Sunday Scripture reading, Aug. 30, 2020: A strange prayer - Catholic Courier

Sunday Scripture reading, Aug. 30, 2020: A strange prayer

Twenty-second Sunday in Ordinary Time
1) Jer 20:7-9
Psalm 63:2-6, 8-9
2) Rom 12:1-2
Gospel: Mt 16:21-27
In the first line of the first reading, Jeremiah the prophet levels an accusation at God: “You duped me, O Lord, and I let myself be duped.” The Hebrew could also be translated, “You tricked me!” or even, “You seduced me!” That’s not the kind of thing you expect from a prophet.
If you look at Jeremiah’s situation, you can understand why he’s angry. God commissioned him to speak a message to his people: Because you’ve abandoned social justice and turned to false gods, God is going to let military disaster befall you.
Just about everyone hates this message and hates Jeremiah for delivering it. In addition, Jeremiah tells them: You’d better surrender to the approaching enemy. For this he’s hated even more. And he not only suffers the pain of rejection; he himself is horrified at the destruction and death that are coming.
Yet Jeremiah’s accusation isn’t quite right. God didn’t lure him into prophesying with promises of acceptance. When God called him to prophesy, he warned him there’d be opposition. “They will fight against you” (Jer 1:19).
Jeremiah goes on to complain that God has trapped him in his vocation. When the prophet tries to repress God’s message and keep his mouth shut, it becomes like a fire burning him up inside, and he has to let it out.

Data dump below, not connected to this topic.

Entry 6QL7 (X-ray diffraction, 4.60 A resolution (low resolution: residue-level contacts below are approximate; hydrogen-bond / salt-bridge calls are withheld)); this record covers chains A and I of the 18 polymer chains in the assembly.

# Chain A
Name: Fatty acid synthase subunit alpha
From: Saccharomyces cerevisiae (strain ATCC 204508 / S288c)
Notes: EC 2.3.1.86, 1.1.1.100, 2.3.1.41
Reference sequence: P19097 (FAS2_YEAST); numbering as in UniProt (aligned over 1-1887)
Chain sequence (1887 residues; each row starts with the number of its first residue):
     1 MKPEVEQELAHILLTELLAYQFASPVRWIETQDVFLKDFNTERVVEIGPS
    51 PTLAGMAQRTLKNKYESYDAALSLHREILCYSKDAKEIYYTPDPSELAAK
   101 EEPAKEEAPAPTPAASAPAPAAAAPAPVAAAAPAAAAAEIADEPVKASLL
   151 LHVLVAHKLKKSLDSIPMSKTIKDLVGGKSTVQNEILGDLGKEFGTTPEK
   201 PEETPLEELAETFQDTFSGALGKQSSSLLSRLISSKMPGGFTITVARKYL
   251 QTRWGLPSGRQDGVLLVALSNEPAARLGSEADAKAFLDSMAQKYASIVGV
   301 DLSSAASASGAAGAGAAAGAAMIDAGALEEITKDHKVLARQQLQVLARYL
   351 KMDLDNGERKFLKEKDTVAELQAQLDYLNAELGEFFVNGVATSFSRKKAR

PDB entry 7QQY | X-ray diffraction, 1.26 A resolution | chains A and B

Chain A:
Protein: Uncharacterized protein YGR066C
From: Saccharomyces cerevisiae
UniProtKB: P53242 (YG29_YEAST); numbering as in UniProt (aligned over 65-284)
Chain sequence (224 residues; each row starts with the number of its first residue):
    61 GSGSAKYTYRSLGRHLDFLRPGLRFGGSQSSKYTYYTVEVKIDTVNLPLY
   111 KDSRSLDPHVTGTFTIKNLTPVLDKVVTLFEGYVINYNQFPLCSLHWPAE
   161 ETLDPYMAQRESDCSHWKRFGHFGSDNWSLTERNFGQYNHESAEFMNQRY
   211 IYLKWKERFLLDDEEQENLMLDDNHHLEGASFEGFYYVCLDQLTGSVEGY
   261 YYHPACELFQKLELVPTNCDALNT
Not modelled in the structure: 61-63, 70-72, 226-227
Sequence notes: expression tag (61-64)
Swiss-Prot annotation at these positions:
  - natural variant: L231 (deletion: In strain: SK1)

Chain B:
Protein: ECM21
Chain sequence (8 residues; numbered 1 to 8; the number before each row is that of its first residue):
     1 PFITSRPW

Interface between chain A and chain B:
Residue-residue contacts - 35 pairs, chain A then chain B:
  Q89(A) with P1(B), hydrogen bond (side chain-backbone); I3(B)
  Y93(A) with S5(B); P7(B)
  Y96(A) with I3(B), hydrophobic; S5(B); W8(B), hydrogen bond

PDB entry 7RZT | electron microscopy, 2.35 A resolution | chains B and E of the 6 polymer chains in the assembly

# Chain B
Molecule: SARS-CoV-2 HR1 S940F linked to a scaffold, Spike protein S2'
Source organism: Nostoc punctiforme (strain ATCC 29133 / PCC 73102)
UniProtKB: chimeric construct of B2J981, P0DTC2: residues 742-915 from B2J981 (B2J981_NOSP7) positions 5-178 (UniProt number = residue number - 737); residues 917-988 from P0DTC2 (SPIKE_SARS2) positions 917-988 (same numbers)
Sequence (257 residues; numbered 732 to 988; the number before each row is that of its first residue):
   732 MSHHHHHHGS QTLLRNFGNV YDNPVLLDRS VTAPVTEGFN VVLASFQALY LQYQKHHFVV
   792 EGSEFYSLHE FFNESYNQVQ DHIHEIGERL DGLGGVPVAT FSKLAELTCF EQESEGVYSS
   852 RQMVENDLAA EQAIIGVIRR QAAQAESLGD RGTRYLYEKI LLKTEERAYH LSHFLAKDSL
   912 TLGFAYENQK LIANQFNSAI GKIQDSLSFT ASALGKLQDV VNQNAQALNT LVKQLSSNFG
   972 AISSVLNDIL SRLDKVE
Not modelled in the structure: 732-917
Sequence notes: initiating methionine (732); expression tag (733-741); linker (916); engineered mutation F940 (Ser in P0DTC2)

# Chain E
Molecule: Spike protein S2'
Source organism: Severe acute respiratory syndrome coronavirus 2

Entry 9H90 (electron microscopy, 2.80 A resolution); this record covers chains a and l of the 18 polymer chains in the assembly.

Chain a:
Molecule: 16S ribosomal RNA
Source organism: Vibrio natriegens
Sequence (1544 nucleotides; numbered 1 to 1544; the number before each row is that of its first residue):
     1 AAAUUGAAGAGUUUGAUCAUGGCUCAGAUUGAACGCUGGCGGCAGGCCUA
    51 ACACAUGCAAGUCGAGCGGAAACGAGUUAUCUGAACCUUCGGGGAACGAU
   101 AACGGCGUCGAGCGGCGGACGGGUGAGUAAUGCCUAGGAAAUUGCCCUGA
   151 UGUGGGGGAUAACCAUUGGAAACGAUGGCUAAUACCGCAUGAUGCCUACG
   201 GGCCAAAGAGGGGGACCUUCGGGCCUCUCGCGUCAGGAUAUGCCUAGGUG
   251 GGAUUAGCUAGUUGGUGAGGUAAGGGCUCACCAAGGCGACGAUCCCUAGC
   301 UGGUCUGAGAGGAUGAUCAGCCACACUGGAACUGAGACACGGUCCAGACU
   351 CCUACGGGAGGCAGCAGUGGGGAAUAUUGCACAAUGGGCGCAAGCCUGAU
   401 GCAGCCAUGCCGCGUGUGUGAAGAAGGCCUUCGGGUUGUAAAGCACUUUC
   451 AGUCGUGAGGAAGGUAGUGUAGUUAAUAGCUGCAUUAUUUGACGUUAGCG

After this point (not in today’s reading), Jeremiah’s prayer takes a couple of dizzying turns. He sings a hymn celebrating the victory God is going to give him over his enemies. (Where did that come from?) Then he pivots into despair, with a curse on the day of his birth. He ends: “Why did I come forth from the womb, to see sorrow and pain, to end my days in shame?” (Jer 20:18).
What are we to make of this disturbed and disjointed prayer? Perhaps we should take it not as a model for imitation but as a demonstration. This is not necessarily what prayer should be, but it is what prayer sometimes is.
When we’re upset, we turn to God and pour out a jumble of raw feelings and unexamined thoughts. We say a bunch of things that don’t hang together.
And God is there. God listens. As the psalmist recognizes in the prayer that forms a response to Jeremiah’s prayer: “My soul clings fast to you; your right hand upholds me” (Ps 63:9).
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Perrotta is the editor and an author of the “Six Weeks With the Bible” series, teaches part time at Siena Heights University and leads Holy Land pilgrimages. He lives in Ann Arbor, Michigan.

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